TheaterMania Logo
Theater News

Rags Sellers

The Storefront offers a concert version of the cult musical Rags, starring Anne Runolfsson. logo

Anne Runolfsson
Over and above the great enjoyment provided by the various Encores! musicals in concert over the past several years, the series is laudable for having engendered a sustained interest in the form. Encores! was certainly not the first such series in history, but the high level of critical and audience acclaim earned by its shows has acted as a catalyst for similar efforts. In fact, it's happily becoming more and more difficult to name a lesser known and/or less than successful musical that has not recently had a concert presentation in New York City, whether as one of the York Theater's "Musicals in Mufti," one of the "Musicals Tonight!" at the 14th Street Y, or as part of some other, comparable endeavor.

Next up is Rags, which will receive two concert performances courtesy of The Storefront theater company on March 15 and 16 at 8pm at the Metro Baptist Church, 410 West 40th Street. With music by Charles Strouse, lyrics by Stephen Schwartz, and a book Joseph Stein, Rags starred opera singer Theresa Stratas and Judy Kuhn in its original Broadway production in 1986 but lasted only four performances after having played several weeks of previews, this following an out-of-town tryout during which Stratas was often unable to perform. The Storefront production will feature Anne Runolfsson and Leslie Kritzer in the leading roles of Rebecca and Bella. The 25-member cast also includes Peter Cormican as Big Tim Sullivan, Eric Forand as Saul, Marina MacNeal as Rachel, Don Juhlin as Avram, Alex Odya-Weis as David, and David Gurland as Ben.

Why Rags? "We'd always been fans of the show in all of its versions," says Phil Geoffrey Bond, founding artistic director The Storefront. "We wanted to do a concert production of a show that was sort of contemporary sounding and Rags seemed like a great choice, but the Rodgers & Hammerstein Organization [which licenses the property] turned us down; they said 'a concert version of that show doesn't exist.' We didn't understand what they meant. They did offer us the rights to do a full production but we didn't have the financial resources for that. Fortunately, Stephen Schwartz has been a friend of the company ever since we did a revue of his music last year, so he helped make it happen."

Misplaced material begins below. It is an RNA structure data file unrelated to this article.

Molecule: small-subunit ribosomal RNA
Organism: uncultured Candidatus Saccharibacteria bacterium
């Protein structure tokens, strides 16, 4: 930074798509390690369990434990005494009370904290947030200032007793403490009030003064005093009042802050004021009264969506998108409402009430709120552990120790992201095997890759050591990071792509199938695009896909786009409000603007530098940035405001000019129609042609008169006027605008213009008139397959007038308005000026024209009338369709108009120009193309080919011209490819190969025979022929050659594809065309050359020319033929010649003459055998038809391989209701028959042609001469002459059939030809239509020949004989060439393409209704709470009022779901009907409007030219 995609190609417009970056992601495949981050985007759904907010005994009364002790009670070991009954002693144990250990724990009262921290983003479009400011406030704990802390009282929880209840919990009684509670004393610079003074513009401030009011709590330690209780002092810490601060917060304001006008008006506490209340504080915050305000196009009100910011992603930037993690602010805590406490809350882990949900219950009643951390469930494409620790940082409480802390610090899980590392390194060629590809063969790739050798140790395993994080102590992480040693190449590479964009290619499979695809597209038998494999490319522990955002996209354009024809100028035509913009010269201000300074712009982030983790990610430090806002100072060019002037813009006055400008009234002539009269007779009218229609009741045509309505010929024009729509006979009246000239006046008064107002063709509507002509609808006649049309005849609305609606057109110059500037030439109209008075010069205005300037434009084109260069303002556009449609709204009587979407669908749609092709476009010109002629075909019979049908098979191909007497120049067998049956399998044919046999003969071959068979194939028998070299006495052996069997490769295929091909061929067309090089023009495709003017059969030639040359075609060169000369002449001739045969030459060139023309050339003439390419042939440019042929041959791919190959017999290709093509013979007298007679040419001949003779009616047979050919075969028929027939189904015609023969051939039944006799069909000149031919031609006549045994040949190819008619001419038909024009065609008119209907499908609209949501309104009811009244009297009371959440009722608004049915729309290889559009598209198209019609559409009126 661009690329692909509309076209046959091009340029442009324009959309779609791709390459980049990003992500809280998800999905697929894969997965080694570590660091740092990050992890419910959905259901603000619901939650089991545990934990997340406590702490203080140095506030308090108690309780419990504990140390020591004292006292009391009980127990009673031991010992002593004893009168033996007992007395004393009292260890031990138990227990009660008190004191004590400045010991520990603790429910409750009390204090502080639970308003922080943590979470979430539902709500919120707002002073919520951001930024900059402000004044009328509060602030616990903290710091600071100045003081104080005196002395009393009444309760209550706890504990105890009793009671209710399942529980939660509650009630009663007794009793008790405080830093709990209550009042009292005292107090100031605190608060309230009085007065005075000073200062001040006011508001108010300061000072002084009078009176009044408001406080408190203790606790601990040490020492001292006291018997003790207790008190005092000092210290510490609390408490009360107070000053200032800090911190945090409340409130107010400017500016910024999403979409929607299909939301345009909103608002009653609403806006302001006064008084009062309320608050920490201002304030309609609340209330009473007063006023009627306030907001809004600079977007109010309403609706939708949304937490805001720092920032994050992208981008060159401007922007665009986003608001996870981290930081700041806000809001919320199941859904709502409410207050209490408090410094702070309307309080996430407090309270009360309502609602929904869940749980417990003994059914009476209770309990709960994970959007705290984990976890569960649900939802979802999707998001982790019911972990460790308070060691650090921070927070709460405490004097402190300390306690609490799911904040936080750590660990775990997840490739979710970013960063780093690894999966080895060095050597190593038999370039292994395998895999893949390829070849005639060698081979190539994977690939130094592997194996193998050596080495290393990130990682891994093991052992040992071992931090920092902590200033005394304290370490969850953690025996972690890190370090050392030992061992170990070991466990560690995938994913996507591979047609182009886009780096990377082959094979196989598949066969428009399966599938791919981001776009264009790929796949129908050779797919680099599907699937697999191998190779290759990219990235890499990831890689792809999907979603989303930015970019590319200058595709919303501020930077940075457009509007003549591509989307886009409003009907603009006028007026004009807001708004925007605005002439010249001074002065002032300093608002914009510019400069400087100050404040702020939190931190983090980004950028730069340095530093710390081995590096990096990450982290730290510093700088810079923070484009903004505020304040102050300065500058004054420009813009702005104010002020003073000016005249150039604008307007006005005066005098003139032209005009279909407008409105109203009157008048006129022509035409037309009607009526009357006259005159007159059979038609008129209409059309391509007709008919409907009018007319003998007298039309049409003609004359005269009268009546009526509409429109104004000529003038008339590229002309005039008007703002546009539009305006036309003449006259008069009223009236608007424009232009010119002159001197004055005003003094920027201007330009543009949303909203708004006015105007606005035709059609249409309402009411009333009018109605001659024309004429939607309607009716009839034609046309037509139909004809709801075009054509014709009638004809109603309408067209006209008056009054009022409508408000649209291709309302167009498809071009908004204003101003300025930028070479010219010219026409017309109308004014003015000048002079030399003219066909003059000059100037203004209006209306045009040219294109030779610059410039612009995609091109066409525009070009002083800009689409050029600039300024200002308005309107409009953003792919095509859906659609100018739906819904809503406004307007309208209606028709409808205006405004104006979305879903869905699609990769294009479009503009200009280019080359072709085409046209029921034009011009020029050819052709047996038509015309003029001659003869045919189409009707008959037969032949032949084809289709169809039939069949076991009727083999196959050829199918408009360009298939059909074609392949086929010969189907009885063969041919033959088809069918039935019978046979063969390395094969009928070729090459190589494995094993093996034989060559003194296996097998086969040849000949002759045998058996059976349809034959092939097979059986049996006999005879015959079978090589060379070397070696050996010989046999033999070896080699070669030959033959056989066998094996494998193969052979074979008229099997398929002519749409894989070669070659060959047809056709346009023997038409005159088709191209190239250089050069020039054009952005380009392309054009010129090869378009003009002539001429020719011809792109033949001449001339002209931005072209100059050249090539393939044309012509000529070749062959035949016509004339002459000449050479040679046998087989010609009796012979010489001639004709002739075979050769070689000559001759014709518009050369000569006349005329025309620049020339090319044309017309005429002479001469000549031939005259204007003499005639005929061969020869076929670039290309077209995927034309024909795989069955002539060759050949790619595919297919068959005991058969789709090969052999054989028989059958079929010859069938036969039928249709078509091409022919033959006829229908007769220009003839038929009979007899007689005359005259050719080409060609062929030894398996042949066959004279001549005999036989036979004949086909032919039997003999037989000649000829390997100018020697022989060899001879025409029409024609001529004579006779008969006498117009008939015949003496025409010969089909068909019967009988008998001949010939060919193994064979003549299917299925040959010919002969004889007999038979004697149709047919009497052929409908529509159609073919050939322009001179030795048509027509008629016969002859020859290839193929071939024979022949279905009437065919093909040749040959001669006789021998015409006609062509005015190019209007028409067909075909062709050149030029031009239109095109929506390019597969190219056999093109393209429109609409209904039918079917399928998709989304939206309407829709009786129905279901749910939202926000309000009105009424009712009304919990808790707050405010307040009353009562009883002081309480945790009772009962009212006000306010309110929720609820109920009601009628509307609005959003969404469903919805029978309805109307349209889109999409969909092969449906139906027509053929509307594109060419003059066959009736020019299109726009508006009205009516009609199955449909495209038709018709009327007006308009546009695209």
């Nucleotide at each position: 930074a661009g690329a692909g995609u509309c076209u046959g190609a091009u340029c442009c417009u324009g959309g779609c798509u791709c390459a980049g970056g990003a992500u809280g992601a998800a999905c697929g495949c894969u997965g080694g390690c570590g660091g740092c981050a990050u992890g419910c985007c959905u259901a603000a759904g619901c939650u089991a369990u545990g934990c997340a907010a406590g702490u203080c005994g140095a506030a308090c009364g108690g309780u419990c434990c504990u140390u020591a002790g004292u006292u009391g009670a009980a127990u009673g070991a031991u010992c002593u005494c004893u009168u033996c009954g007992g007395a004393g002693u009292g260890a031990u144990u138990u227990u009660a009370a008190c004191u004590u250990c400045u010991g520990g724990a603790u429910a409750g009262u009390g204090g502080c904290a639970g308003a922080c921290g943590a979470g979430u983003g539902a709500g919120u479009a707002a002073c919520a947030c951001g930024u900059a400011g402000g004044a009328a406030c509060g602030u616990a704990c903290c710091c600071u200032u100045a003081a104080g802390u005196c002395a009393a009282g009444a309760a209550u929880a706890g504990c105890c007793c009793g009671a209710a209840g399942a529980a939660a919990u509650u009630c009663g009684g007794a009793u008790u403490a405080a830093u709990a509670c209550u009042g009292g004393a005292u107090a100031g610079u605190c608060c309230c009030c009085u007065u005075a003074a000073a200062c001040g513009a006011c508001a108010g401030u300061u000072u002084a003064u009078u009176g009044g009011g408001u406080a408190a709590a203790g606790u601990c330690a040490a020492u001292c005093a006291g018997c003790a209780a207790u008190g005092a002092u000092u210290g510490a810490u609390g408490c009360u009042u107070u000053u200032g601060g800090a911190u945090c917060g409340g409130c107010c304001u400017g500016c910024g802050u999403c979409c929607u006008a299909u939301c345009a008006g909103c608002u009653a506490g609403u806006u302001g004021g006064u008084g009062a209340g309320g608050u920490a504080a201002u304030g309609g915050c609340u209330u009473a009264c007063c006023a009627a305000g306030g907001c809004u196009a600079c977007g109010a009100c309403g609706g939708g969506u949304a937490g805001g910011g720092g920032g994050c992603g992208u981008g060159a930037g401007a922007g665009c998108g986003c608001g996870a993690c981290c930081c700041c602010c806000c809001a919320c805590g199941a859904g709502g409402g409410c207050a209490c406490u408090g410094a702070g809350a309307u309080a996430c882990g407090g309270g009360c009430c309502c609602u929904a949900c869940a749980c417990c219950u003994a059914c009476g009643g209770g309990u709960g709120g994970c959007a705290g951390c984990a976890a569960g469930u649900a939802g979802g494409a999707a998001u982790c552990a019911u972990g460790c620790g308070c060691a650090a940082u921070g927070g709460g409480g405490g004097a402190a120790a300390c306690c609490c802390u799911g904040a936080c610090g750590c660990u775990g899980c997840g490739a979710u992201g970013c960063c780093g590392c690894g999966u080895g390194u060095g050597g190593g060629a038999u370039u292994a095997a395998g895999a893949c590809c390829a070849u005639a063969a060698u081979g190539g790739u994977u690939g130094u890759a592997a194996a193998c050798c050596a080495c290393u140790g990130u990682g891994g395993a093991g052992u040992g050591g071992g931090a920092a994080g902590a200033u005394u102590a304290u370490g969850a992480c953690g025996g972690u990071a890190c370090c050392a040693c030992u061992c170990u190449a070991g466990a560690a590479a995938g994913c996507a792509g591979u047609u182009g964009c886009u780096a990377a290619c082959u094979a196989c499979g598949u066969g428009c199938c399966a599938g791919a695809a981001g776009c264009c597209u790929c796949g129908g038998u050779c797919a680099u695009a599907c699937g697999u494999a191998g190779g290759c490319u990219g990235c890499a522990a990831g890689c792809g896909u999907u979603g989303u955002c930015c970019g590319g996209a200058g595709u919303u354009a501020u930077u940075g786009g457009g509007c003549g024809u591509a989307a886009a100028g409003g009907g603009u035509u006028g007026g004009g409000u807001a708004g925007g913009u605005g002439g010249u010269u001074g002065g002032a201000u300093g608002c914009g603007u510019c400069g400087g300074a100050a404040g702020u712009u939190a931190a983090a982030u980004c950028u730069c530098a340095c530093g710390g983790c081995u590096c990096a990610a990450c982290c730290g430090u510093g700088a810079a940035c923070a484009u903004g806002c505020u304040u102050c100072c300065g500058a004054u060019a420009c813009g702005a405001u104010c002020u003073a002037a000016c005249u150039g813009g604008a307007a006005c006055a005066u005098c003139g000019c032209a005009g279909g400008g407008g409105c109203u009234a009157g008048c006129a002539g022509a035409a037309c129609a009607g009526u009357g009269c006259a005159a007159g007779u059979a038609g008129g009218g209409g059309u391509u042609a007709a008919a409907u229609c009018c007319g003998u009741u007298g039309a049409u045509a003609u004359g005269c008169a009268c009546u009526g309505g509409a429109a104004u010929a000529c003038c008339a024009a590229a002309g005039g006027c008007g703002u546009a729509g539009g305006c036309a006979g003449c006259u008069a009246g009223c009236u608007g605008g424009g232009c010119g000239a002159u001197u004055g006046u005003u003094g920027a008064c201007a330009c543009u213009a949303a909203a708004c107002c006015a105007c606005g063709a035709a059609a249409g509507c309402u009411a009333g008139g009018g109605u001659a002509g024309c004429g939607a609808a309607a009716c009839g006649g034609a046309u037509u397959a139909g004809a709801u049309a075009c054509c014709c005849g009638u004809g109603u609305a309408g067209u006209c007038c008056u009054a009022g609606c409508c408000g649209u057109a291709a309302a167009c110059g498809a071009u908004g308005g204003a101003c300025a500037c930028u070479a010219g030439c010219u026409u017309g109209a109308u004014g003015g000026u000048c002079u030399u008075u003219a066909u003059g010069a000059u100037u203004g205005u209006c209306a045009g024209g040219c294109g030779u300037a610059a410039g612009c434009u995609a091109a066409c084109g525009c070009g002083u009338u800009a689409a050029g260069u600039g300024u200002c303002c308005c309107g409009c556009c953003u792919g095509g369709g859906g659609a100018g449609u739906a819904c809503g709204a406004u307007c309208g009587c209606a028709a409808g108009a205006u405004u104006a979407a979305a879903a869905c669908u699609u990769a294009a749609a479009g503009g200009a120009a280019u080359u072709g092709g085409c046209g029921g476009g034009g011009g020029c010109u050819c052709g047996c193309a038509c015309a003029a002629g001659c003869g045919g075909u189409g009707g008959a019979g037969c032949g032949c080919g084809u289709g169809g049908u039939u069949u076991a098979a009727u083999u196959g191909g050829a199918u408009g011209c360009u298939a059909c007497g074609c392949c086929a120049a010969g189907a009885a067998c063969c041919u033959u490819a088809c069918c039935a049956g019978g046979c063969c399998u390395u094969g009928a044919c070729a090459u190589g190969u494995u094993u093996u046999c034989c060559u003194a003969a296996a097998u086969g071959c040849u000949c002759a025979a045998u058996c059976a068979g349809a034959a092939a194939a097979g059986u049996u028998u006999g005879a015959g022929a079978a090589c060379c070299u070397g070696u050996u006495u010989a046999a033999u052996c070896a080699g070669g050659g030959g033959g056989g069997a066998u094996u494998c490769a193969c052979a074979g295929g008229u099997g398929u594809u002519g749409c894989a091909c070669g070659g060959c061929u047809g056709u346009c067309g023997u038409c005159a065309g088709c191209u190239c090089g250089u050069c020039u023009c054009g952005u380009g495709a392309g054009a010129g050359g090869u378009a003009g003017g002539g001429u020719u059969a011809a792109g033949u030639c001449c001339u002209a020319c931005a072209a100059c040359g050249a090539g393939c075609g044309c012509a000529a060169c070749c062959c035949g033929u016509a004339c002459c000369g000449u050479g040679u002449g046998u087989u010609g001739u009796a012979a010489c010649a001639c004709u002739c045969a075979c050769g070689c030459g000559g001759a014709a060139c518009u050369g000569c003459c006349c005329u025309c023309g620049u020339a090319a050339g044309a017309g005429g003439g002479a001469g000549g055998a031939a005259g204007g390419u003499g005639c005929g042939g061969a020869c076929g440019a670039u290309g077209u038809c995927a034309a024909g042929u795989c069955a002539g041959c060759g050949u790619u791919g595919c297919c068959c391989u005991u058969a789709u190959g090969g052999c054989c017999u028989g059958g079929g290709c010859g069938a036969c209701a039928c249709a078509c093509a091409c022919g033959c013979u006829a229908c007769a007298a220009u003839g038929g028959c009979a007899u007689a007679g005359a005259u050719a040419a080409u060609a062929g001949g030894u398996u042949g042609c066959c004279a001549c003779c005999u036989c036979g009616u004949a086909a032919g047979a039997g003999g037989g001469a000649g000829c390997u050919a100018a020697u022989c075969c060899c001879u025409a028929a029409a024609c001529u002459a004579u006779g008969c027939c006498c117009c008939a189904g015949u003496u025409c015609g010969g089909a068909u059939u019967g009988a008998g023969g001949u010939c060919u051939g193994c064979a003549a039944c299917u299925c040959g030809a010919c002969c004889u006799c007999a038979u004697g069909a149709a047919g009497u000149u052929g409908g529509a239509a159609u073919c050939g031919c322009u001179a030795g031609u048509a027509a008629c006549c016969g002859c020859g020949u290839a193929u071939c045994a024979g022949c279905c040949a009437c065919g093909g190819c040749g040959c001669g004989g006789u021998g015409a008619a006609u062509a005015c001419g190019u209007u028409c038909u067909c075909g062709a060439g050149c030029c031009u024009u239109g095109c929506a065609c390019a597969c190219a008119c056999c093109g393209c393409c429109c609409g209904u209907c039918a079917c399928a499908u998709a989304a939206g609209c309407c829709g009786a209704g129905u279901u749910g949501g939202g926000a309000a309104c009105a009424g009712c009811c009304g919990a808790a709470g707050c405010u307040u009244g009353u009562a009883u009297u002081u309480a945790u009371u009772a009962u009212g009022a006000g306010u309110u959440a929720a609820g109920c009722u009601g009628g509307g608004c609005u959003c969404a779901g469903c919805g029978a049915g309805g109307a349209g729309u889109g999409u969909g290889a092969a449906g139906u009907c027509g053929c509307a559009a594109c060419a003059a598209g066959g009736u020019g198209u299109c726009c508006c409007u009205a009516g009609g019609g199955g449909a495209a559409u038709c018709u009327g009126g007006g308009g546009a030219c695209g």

Having secured permission to perform Rags, The Storefront gang was then faced with a major challenge. "The thing is that, as I said, there are multiple versions of the show," Bond explains. "It's been rewritten several times since the first production. I'm not sure exactly how many versions there are, but I've personally read four of them. The one we're doing is the most recent; it was first done in 2000 at the Walnut Street in Philadelphia and it's much different from the Paper Mill Playhouse production three years ago. Part of the problem is that the score doesn't reflect the changes that have been made in the lyrics and the script, so our brilliant musical director Sean Michael Flowers and I went down to the Rodgers and Hammerstein vaults on 28th street and dug out Michael Starobin's original orchestrations. Some of the stuff that has been added was in the show to begin with but was cut when they were out of town in 1986. I think we pieced together about six different versions of the score to come up with what we now have. On top of that, Sean had to adapt the orchestrations for a 10-piece band."

The Storefront, founded in November 1999, has presented musicals evenings showcasing the work of John Bucchino and Brett Kristofferson as well as the aforementioned Stephen Schwartz. The company also produced Gashole: The Wit and Wisdom of the '70s, a critically acclaimed cabaret show now in its fifth month at Don't Tell Mama. But, says Bond, "Rags is certainly the most ambitious thing that we've ever done. The show is set in 1910 and it's about Russian Jewish immigrants struggling to survive in America after escaping war-torn Russia, but there are obvious parallels to today. I think that's part of the reason why it has a cult following: The themes are still so pertinent."


[Tickets to Rags may be purchased by logging onto or by phoning 212-206-1515. All tickets are priced at $30.]

Tagged in this Story